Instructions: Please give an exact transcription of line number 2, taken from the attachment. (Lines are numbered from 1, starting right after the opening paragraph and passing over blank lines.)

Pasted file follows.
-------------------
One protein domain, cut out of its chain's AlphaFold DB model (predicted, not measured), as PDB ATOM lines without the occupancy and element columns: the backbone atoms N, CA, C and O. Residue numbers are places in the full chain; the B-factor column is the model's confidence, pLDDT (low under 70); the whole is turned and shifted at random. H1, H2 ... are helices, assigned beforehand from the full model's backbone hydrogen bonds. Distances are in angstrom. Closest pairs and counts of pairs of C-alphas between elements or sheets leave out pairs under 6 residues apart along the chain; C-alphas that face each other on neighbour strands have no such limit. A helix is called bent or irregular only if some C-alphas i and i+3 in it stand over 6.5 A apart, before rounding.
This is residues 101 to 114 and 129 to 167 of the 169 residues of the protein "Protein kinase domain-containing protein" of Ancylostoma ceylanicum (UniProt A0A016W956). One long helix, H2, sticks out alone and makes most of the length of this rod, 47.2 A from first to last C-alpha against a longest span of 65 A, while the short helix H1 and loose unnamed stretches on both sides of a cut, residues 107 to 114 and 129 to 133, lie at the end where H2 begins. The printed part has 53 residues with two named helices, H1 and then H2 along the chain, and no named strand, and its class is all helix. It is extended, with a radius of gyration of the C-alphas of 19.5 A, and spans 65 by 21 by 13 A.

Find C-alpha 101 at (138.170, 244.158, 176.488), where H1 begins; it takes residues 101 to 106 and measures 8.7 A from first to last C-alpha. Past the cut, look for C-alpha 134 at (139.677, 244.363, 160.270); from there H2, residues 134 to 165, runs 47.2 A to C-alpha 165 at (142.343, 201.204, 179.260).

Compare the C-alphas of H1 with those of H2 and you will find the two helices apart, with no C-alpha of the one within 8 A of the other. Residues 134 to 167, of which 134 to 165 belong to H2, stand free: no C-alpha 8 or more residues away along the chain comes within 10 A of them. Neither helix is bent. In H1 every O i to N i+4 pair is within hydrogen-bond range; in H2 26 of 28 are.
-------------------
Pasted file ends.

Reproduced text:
Find C-alpha 101 at (138.170, 244.158, 176.488), where H1 begins; it takes residues 101 to 106 and measures 8.7 A from first to last C-alpha. Past the cut, look for C-alpha 134 at (139.677, 244.363, 160.270); from there H2, residues 134 to 165, runs 47.2 A to C-alpha 165 at (142.343, 201.204, 179.260).